Man using an inhaler for asthma symptoms in winter

Why asthma gets worse in the wintertime

Most asthma sufferers know exactly what their triggers are — environmental allergies, illness, or changes in temperature. And many report their symptoms ramp up during the winter months.

But that doesn’t mean you have to suffer all season long. Read about simple steps you can take to keep your symptoms at bay when the weather turns cold.

And if you ever need immediate care, simply walk into your neighborhood CityMD urgent care. Our providers are trained to evaluate and treat asthma attacks in both children and adults.

How is asthma triggered by the weather?

“Exposure to changes in weather leads to irritation of the airways including inflammation and swelling in the lining of the airways, as well as spasms of the muscles around the airways,” explains Raghunandan Loganathan, MD, a pulmonologist at Summit Health, which provides primary and specialty care that is connected to CityMD. This irritation makes asthma symptoms worse, such as chest tightness, cough, shortness of breath, and wheezing.

In winter, the temperature is not always consistent — cold fronts alternate with days that are unseasonably warm. The airways are also exposed to extreme temperature changes every time you go inside to heated warm air after being outside in the frost.

“Not only do extremes of heat and cold trigger people's asthma but sudden changes in temperature can also cause symptoms to flare up,” adds Dr. Loganathan.

It may seem like environmental allergies like pollen or ragweed go on hiatus when the ground is frozen. But bear in mind that these triggers will resurface if you take a winter vacation to escape the cold weather. Hot and humid climates can also trigger asthma flare-ups.


Why is winter worse for those with asthma?

“Cold weather is a typical and well-known trigger for asthma,” Dr. Loganathan says. The airway in an asthmatic is more sensitive than it is in someone who does not have asthma.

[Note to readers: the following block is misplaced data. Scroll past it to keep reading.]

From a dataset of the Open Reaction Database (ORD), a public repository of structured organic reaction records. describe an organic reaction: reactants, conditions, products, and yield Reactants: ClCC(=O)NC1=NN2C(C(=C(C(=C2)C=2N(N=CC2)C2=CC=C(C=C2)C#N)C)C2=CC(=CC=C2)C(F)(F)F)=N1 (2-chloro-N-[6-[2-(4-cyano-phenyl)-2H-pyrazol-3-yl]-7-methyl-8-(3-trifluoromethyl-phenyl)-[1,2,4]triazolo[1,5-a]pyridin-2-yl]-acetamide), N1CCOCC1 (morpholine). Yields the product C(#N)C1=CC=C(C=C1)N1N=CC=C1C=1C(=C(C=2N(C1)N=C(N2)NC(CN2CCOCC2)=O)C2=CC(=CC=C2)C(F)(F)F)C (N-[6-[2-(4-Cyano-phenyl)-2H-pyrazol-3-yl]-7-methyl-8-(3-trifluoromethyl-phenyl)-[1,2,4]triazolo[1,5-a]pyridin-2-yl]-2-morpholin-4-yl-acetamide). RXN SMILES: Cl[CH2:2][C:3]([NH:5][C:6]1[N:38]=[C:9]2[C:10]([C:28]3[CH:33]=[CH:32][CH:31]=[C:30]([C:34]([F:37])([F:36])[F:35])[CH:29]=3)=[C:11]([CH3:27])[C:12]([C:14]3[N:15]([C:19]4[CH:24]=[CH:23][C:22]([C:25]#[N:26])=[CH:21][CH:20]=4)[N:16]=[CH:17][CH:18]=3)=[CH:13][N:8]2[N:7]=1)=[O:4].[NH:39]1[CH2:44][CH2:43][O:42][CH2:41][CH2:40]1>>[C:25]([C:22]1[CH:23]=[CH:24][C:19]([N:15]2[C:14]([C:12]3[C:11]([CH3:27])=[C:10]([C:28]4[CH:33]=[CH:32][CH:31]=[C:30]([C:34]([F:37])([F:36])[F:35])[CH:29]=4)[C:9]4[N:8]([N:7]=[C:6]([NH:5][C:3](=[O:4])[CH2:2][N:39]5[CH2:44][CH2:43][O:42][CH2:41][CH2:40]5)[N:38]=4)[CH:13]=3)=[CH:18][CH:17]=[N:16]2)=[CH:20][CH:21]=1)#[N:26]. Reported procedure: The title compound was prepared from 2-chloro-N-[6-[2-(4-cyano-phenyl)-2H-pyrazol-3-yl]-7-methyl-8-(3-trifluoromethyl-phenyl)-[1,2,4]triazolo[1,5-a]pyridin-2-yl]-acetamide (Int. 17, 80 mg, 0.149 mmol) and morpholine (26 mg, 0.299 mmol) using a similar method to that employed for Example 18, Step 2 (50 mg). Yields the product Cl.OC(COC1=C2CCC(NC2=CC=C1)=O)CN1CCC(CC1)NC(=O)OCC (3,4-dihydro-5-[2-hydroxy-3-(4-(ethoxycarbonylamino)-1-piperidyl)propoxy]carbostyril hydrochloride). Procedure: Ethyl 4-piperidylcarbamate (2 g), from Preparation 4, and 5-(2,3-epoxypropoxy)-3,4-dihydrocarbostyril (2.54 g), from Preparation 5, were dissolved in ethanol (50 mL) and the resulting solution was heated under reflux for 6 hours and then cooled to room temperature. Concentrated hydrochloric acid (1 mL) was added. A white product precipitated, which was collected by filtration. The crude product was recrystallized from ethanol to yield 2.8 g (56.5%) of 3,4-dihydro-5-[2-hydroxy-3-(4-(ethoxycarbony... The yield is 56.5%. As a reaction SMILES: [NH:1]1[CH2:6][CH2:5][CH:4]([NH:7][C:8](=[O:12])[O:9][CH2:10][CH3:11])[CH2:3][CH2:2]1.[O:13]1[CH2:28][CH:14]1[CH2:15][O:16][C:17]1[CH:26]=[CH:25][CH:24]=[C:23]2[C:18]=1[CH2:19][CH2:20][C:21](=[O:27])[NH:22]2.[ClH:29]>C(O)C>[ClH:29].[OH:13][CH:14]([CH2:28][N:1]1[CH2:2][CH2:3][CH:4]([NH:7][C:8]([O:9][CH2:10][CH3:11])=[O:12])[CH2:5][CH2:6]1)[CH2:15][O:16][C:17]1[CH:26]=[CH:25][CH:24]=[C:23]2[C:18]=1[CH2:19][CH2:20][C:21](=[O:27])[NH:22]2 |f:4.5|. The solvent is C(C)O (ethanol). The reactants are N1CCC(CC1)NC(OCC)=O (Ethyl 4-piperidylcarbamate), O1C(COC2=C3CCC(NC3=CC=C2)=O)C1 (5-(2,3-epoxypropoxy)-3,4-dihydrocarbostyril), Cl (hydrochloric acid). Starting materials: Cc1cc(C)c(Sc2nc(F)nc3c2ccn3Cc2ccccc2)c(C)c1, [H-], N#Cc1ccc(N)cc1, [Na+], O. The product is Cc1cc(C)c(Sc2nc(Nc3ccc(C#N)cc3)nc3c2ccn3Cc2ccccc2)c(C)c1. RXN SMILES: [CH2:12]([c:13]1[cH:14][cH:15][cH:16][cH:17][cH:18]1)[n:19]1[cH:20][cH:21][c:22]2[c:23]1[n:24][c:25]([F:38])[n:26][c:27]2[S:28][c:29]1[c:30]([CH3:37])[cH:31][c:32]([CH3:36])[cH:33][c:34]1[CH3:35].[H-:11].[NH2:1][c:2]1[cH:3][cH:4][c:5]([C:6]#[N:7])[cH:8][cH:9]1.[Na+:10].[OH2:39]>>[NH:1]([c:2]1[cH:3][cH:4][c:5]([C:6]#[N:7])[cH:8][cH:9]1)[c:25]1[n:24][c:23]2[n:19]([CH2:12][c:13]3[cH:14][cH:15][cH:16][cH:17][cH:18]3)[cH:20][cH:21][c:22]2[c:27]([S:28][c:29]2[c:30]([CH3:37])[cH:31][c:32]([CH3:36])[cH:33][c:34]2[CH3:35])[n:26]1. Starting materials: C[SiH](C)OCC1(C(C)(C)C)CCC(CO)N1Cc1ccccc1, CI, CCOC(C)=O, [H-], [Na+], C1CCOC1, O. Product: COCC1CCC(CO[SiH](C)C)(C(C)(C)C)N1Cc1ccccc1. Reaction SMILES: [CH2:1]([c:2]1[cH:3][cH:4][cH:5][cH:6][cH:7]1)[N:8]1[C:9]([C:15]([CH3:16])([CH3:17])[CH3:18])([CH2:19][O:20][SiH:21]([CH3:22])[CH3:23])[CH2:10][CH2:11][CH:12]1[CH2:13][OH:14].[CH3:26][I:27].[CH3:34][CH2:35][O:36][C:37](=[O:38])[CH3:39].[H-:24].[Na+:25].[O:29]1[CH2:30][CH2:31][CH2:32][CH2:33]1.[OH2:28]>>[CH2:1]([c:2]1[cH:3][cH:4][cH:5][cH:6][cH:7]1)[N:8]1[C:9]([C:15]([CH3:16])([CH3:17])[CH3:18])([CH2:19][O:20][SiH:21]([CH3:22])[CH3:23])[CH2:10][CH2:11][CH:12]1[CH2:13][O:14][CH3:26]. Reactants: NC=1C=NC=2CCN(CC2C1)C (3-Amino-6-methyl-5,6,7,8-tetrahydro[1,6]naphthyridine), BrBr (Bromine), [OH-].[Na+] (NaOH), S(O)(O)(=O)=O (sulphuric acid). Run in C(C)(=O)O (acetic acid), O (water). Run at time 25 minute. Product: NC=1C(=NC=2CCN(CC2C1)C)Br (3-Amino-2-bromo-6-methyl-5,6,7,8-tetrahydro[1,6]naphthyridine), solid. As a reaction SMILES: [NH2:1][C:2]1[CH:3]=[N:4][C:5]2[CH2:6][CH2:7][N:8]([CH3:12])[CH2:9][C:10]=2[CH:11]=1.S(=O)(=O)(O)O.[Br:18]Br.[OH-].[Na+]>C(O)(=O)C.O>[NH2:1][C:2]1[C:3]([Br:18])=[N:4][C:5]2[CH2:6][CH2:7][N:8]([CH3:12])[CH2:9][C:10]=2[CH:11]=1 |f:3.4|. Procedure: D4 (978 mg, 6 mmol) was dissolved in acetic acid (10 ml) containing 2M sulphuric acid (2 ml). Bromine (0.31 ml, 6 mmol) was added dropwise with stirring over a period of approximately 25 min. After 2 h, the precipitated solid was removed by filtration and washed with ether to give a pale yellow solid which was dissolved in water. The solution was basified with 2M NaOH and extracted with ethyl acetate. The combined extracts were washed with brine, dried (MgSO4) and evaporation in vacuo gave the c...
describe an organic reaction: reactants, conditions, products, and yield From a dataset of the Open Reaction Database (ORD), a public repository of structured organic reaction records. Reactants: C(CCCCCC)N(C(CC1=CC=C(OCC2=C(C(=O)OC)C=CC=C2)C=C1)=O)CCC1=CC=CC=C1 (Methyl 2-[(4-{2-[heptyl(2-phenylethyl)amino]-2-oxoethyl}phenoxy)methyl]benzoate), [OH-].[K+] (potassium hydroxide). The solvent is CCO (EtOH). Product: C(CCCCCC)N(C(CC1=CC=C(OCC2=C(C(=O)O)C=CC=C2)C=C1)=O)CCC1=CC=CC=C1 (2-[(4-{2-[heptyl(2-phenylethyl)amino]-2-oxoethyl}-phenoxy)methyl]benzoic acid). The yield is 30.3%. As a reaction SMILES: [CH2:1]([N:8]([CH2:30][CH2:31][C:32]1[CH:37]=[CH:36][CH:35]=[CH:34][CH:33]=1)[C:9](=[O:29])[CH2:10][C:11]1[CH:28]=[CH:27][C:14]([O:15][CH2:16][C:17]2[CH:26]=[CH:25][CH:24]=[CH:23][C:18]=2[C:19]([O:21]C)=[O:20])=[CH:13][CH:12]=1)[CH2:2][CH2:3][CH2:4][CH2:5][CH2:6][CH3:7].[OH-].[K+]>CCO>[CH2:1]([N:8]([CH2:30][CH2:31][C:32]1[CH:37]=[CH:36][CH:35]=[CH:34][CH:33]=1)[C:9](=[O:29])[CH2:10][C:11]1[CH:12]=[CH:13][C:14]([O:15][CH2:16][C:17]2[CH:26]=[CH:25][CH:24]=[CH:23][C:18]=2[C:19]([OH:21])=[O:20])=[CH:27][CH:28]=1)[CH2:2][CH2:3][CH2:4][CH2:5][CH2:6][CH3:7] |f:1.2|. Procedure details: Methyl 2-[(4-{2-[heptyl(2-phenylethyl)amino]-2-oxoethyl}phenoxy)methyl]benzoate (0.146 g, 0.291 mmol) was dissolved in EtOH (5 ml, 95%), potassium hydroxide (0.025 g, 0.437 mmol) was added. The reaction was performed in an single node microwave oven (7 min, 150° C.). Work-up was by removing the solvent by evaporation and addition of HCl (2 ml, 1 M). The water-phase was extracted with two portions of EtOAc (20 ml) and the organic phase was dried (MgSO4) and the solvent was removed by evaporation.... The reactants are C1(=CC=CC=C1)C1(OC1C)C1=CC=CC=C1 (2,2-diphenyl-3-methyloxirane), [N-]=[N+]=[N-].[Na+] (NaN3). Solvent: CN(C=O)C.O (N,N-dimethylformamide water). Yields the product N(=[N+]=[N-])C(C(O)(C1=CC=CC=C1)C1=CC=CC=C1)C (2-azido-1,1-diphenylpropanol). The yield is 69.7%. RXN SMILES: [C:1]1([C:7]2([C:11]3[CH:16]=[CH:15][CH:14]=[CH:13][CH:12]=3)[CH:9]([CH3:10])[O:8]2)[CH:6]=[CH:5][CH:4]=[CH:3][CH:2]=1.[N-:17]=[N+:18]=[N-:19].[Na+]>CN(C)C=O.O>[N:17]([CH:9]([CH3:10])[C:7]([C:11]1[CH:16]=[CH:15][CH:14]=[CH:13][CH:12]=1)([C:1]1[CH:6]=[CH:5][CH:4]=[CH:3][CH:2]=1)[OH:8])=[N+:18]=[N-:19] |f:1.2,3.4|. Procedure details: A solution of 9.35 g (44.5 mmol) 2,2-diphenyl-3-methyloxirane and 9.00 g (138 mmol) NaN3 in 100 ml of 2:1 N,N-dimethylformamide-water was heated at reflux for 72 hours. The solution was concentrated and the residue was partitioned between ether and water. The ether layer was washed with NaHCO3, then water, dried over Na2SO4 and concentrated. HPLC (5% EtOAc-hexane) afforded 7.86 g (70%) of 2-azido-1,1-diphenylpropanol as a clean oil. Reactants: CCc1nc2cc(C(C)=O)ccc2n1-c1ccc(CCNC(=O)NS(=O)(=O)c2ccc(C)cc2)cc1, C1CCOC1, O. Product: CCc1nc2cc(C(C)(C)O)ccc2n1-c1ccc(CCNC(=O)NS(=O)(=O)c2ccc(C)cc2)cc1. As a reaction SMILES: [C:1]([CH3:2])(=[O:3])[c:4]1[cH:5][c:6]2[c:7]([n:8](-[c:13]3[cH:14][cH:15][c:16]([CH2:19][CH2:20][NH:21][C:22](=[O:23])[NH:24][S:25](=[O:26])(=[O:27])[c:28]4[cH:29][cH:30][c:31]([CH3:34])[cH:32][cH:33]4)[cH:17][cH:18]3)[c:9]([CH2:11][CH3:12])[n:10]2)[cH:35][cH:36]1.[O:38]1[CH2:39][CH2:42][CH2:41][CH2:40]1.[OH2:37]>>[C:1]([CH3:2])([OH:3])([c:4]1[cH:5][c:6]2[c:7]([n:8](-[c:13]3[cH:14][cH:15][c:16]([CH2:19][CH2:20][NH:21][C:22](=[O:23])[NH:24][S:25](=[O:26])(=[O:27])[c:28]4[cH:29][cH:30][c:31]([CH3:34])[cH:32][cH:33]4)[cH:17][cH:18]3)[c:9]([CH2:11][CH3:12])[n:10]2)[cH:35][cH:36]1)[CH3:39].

Breathing dry, cold air is going to irritate the lining of the lungs of an asthmatic and causes spasms. Cold air also causes the nasal cavity and lungs to produce more mucus — leading to phlegm production and coughing.

In addition, the winter months typically bring surges in respiratory viruses, which are all triggers for asthma patients. And this year the spike in cases of RSV, the flu, the common cold, and COVID-19 have hit asthma sufferers particularly hard. Dr. Loganathan says studies show viral infections cause up to 60 to 70% of asthma flare-ups during the winter months.

While it might seem like staying inside is the answer, that is a short-term solution. You are exposed to more allergens than you realize indoors from dust mites, mold, and dampness to dry, forced air from heating systems and pet allergens.


How can you treat asthma differently in the winter?

It's a good idea to preemptively check in with your pulmonologist when the seasons shift, Dr. Loganathan advises. Make sure you're using the appropriate inhalers. “It is not uncommon to escalate baseline preventative treatment during winter months if patients have known triggers to cold weather,” he says.

Always wear warm clothing, especially around the mouth, nose, and head, which is where you lose the most heat. Try to breathe through the nose, which helps warm the air before it goes through the respiratory system. Carry a rescue inhaler, too. These will all help you manage an unexpected asthma flare-up.

Most importantly, Dr. Loganathan recommends immunizing yourself against influenza and COVID-19 infections with well-tested and readily available vaccines. “We have had a surge in influenza cases already, and it is never too late to get immunized,” he says.


If you think you may have asthma or are having difficulty keeping your asthma under control, make an appointment with a pulmonologist at Summit Health for an evaluation. And when your care needs can’t wait walk into your neighborhood CityMD urgent care. No appointment is needed.

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